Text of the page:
To be precise my garden is currently two flower pots, but as any other Oval Maidan (Mumbai) or Central Park (NY) facing resident would say - the entire park is my garden! Somnath Hore can be tricky as his sculptures are rare. He falls into the category of serious artists who pursued their passion with little thought to commercialization and created many versions for sale. In fact, his respiratory problems which ultimately caused his death were likely created by the casting environment.
My first stop in pursuit of a Somnath was, of course, a gallery in Kolkata - who put me in touch with Chandana, Somnath's daughter and an artist by her own right. Apparently, this was one of the handfuls of Rabindranath Tagore's cast by Somnath. A couple more below:
To add to the intrigue, there were all these reports of incorrect works from leftover casts apparently. The newspaper report is partly replicated below."A week after the opening, the wife and daughter of Hore, who died last year, say many, if not all, of the
There were some t's to cross and some I's to dot. I needed to see some other works of Somnath for study, and further conviction - the chance to inspect a few of his genuine works in reference collections and the "impossible to obtain" CIMA publication and the equally hard LKA publication was of immense help.
Finally after a physical inspection of the dubious works, whose images I have decided not to put up as they were shown to me in confidence. Finally, after months, I was ready to make the purchase.
Headed back to Kolkata but found that the work has just been consigned to an auction house, I gave him the Bengali version of "How Could You" and headed back to Mumbai disgusted with myself and all the possibly unnecessary checks. I should have bought the work immediately after having discussed it (and completed the provenance checks) with Chandana many months ago.
Anyway, all's well that ends well. I was able to buy the work at auction. I had to because too much time had been invested in researching it!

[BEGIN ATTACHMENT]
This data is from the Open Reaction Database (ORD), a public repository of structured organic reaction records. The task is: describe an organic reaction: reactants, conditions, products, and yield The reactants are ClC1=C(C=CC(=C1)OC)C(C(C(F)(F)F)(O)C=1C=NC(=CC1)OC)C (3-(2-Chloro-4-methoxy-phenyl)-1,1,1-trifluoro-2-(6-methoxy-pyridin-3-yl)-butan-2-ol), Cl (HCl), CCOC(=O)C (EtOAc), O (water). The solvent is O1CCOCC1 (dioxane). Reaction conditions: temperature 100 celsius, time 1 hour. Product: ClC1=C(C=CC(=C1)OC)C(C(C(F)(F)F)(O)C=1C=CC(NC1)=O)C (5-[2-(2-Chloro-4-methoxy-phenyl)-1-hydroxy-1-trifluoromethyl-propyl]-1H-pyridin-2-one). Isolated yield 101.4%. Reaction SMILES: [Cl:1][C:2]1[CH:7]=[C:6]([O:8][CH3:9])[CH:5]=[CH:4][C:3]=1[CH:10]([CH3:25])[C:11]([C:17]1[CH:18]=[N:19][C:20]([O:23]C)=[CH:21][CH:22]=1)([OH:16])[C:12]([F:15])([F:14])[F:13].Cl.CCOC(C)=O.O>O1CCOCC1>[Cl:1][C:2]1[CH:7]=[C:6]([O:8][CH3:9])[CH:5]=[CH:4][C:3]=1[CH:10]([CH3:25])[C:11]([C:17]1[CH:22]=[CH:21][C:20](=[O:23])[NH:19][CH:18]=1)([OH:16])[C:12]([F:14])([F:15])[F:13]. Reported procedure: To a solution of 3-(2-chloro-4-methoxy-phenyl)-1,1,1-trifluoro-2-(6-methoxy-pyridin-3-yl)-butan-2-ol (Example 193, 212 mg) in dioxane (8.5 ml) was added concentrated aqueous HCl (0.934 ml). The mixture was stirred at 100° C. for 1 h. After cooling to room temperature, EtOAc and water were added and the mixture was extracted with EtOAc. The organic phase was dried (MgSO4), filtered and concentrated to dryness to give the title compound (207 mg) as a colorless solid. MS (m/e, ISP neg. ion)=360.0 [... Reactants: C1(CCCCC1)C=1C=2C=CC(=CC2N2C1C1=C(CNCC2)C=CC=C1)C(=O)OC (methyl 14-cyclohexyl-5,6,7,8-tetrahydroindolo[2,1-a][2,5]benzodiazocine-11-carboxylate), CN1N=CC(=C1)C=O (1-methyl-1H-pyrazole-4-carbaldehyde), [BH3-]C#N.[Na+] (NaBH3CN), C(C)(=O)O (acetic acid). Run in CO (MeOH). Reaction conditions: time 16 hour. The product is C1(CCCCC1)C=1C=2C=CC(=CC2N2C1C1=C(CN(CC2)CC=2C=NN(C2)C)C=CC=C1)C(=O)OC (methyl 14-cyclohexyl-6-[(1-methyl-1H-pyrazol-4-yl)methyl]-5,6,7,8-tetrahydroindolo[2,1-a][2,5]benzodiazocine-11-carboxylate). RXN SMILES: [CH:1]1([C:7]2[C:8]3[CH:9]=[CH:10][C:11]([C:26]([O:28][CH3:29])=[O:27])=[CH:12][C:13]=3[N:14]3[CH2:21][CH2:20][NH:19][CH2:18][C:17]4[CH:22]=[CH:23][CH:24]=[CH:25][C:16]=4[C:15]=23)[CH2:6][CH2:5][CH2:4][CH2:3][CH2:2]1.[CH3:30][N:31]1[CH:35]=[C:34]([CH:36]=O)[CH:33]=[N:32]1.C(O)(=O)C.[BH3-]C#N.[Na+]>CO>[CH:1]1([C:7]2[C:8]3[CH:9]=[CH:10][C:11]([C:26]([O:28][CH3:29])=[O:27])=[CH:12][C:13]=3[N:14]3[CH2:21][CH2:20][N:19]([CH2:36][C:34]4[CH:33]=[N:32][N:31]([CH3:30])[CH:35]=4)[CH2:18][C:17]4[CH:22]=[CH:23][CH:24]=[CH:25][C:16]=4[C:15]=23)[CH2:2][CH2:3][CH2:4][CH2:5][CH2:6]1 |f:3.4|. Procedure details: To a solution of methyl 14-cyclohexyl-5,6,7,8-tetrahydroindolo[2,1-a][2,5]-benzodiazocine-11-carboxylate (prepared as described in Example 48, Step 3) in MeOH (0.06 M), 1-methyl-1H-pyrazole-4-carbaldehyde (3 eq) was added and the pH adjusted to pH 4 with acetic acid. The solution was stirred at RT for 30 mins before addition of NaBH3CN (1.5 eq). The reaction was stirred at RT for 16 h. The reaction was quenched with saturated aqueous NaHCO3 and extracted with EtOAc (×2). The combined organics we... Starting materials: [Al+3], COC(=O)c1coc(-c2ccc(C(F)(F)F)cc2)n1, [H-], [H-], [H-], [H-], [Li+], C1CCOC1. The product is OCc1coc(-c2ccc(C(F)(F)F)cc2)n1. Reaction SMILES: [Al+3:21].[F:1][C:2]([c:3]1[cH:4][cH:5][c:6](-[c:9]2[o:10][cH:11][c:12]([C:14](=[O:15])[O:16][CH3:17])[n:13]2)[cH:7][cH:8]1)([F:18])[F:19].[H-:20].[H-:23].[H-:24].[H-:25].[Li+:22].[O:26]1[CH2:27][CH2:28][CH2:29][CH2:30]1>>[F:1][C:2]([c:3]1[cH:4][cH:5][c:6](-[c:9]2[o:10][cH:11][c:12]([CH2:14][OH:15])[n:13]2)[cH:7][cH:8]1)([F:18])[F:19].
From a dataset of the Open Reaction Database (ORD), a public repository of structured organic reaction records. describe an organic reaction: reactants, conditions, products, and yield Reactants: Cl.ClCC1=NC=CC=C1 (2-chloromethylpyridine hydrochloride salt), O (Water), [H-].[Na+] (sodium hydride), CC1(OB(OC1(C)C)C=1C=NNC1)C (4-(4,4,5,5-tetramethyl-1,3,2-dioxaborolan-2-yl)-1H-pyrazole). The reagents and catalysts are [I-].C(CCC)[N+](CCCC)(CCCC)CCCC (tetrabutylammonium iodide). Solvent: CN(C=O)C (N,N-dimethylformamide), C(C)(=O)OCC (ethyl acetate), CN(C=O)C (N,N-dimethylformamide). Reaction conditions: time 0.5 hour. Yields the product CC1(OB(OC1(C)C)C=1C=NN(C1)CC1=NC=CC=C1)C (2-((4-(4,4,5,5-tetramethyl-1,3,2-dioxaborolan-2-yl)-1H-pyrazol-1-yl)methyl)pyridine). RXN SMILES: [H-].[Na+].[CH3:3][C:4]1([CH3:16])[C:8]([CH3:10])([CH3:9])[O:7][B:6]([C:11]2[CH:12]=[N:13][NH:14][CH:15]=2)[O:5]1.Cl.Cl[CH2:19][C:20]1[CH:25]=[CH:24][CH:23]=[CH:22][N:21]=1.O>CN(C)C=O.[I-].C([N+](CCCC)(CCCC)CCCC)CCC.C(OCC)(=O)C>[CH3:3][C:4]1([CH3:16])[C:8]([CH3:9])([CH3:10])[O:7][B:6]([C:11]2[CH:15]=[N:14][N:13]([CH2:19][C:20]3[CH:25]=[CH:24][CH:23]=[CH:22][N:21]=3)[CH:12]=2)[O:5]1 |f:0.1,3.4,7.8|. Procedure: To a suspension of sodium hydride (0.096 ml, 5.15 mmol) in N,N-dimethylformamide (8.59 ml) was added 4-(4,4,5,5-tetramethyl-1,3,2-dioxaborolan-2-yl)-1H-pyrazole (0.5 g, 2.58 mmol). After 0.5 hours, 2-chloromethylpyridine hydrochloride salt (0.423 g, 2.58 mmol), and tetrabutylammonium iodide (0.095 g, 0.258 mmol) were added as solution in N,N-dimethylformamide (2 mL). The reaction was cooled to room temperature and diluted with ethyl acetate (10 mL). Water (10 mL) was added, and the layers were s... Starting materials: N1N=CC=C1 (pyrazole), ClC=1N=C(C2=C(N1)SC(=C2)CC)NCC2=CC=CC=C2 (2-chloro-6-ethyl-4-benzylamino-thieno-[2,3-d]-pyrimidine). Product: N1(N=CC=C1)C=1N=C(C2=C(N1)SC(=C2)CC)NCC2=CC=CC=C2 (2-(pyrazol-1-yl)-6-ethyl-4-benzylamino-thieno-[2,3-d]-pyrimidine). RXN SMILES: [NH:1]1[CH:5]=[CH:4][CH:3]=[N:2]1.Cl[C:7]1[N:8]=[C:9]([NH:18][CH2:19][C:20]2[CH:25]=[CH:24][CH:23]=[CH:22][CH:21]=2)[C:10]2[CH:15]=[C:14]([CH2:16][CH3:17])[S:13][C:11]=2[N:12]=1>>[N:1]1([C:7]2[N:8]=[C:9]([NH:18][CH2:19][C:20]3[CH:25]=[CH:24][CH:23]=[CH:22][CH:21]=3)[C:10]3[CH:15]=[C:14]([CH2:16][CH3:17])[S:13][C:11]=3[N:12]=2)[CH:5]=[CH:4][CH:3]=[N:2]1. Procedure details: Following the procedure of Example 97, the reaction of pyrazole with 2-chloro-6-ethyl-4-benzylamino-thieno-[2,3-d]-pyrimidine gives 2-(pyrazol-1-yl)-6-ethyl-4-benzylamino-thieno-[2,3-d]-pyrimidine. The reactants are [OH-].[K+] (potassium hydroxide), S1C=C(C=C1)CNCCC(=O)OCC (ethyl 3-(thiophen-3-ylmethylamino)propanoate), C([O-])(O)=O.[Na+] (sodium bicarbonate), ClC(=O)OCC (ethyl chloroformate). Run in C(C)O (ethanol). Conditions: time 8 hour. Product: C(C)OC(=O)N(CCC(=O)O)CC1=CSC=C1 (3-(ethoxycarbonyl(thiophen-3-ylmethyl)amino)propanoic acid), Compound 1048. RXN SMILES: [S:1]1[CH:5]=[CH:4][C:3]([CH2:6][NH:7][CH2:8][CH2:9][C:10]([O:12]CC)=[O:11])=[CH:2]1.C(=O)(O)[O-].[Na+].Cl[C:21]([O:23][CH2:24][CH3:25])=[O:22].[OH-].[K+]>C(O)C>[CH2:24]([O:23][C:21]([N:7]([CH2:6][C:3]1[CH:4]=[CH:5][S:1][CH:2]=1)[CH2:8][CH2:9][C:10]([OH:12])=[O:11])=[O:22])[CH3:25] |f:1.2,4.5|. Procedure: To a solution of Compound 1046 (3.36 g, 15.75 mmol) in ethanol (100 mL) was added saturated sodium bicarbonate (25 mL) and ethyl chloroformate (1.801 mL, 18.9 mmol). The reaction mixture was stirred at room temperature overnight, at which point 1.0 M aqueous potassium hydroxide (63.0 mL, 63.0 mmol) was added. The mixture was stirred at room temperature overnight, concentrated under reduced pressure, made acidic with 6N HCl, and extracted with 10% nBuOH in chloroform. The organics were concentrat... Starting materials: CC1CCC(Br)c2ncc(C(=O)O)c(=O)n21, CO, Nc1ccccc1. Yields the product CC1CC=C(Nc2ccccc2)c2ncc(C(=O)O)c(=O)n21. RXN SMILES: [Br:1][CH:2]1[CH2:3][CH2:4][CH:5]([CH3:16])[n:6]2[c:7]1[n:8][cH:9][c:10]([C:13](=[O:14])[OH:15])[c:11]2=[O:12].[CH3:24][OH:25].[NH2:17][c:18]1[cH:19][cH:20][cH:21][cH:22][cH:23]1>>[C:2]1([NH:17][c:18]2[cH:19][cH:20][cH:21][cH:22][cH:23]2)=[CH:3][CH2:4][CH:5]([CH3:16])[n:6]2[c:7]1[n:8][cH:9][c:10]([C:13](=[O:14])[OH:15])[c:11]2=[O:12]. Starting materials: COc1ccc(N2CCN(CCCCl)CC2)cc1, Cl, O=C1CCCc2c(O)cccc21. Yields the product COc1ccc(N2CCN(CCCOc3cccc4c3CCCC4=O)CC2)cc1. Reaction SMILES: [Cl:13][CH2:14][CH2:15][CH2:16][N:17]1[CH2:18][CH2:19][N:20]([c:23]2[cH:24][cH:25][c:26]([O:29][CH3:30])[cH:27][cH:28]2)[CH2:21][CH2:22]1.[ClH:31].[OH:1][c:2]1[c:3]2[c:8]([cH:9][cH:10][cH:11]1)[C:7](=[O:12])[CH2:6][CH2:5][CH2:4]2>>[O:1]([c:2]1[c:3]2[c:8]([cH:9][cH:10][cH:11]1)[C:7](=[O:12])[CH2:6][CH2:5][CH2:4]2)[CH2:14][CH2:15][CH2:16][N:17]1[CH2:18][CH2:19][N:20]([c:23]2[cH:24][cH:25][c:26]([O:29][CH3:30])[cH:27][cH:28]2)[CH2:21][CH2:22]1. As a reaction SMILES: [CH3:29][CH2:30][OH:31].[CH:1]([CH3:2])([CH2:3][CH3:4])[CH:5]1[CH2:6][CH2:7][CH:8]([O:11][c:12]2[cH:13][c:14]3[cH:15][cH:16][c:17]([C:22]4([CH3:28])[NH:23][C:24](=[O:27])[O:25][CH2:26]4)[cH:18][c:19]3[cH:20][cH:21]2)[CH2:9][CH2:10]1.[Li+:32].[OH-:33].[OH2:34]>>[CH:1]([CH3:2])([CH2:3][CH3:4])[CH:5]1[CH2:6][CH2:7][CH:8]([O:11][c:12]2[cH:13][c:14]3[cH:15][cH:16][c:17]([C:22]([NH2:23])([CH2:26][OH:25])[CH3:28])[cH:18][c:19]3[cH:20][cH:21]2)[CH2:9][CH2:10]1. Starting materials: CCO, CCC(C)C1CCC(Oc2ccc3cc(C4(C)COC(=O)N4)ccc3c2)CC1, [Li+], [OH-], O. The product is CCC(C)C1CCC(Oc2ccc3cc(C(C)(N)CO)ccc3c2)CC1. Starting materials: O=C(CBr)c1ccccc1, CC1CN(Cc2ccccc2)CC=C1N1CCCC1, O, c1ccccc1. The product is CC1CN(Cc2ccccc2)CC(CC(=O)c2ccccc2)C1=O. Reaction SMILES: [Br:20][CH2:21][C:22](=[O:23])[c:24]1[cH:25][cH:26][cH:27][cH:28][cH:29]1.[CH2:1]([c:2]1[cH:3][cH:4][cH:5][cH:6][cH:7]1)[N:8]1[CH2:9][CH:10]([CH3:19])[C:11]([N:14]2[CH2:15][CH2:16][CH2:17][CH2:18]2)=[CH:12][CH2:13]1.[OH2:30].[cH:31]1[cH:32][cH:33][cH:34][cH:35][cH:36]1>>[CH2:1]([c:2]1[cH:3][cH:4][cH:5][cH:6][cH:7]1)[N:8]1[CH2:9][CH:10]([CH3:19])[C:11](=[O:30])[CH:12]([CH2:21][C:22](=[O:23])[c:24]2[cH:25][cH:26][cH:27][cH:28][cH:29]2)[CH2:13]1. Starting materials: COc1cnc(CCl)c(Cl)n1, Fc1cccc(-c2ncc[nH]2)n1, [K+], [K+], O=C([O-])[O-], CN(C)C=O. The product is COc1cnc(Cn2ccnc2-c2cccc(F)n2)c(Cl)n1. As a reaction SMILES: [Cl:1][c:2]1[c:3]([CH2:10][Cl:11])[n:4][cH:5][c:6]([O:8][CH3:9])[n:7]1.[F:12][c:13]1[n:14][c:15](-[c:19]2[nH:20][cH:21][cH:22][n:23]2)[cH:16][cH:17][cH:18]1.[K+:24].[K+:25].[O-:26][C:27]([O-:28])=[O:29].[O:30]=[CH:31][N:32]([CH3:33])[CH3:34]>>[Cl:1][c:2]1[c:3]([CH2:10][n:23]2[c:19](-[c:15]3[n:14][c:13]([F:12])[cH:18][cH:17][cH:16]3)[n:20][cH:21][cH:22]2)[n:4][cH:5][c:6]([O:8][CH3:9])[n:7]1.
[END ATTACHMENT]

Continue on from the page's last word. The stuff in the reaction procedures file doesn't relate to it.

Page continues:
My search for Meera Mukherjee actually started at an old gallery in Flora Fountain. After some discussion there, I had made some notes on a piece of paper that I carried safely with me for at least a couple of years. A few good Meera's did come up at auction - Mother & Child, Children playing under a tree which were all very nice but I was getting a bit sick of this mother and child theme and was looking for something powerful (something like Lady Godiva). Anyway, after a lot of reading, I identified Meera Mukherjee's Benaras Ghats as a work that I would have loved to acquire.
Then, this Durga came up at Pundoles and I just had to snap it up. Interestingly there is a
I had met Himmat Shah at a gallery viewing in Delhi. I subsequently acquired his new book "Terracotta", the book itself will give you some pause about how meticulous the artist can be. Subsequently, there was the Kiran Nadar Museum of Art exhibition on the artist which was an outstanding one! His drawings are something I still covet and I need to get around to picking up a few.
The sculpture is inspired
Sadanand Bakre was one of the founding members of the Progressive Artists Group and the only sculpture artist in the group. He moved to London in 1951, and soon after he abandoned sculpture so these are quite rare. There are very few of them - my guess would be less than twenty in all - and at least one of the very large bronze heads is with the NGMA which is the more traditional form of sculpture.
The "spikey" modern sculptures are well documented in Yashodhara Dalmia's book on Progressive Artists Group. Some of his later canvases are in fact renderings of these sculptures. For example: "